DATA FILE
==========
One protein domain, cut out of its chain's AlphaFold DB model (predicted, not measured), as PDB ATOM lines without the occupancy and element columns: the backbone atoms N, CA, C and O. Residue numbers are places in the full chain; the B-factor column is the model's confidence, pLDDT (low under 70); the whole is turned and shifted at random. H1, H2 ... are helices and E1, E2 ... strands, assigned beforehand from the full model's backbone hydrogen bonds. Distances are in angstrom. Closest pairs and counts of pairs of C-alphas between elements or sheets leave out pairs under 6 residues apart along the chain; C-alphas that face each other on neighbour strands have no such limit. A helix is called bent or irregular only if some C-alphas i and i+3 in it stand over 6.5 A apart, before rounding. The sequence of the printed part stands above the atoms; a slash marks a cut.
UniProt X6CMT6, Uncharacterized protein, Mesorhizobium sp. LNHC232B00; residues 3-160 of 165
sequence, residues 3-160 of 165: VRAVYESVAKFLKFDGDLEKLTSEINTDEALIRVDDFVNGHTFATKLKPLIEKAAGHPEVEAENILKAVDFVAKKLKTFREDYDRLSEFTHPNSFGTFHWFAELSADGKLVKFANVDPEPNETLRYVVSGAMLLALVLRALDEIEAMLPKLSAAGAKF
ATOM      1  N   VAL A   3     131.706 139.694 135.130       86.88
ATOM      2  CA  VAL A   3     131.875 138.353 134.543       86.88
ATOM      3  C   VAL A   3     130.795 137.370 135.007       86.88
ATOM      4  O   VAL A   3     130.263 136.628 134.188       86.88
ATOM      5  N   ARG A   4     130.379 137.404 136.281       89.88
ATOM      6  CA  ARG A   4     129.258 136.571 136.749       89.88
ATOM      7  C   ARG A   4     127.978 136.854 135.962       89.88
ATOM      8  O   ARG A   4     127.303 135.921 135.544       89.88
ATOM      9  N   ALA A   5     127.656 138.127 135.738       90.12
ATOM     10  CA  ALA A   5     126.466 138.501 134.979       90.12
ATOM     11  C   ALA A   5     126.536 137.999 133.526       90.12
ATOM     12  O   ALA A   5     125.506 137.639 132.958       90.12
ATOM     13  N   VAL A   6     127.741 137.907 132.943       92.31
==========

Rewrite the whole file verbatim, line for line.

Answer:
One protein domain, cut out of its chain's AlphaFold DB model (predicted, not measured), as PDB ATOM lines without the occupancy and element columns: the backbone atoms N, CA, C and O. Residue numbers are places in the full chain; the B-factor column is the model's confidence, pLDDT (low under 70); the whole is turned and shifted at random. H1, H2 ... are helices and E1, E2 ... strands, assigned beforehand from the full model's backbone hydrogen bonds. Distances are in angstrom. Closest pairs and counts of pairs of C-alphas between elements or sheets leave out pairs under 6 residues apart along the chain; C-alphas that face each other on neighbour strands have no such limit. A helix is called bent or irregular only if some C-alphas i and i+3 in it stand over 6.5 A apart, before rounding. The sequence of the printed part stands above the atoms; a slash marks a cut.
UniProt X6CMT6, Uncharacterized protein, Mesorhizobium sp. LNHC232B00; residues 3-160 of 165
sequence, residues 3-160 of 165: VRAVYESVAKFLKFDGDLEKLTSEINTDEALIRVDDFVNGHTFATKLKPLIEKAAGHPEVEAENILKAVDFVAKKLKTFREDYDRLSEFTHPNSFGTFHWFAELSADGKLVKFANVDPEPNETLRYVVSGAMLLALVLRALDEIEAMLPKLSAAGAKF
ATOM      1  N   VAL A   3     131.706 139.694 135.130       86.88
ATOM      2  CA  VAL A   3     131.875 138.353 134.543       86.88
ATOM      3  C   VAL A   3     130.795 137.370 135.007       86.88
ATOM      4  O   VAL A   3     130.263 136.628 134.188       86.88
ATOM      5  N   ARG A   4     130.379 137.404 136.281       89.88
ATOM      6  CA  ARG A   4     129.258 136.571 136.749       89.88
ATOM      7  C   ARG A   4     127.978 136.854 135.962       89.88
ATOM      8  O   ARG A   4     127.303 135.921 135.544       89.88
ATOM      9  N   ALA A   5     127.656 138.127 135.738       90.12
ATOM     10  CA  ALA A   5     126.466 138.501 134.979       90.12
ATOM     11  C   ALA A   5     126.536 137.999 133.526       90.12
ATOM     12  O   ALA A   5     125.506 137.639 132.958       90.12
ATOM     13  N   VAL A   6     127.741 137.907 132.943       92.31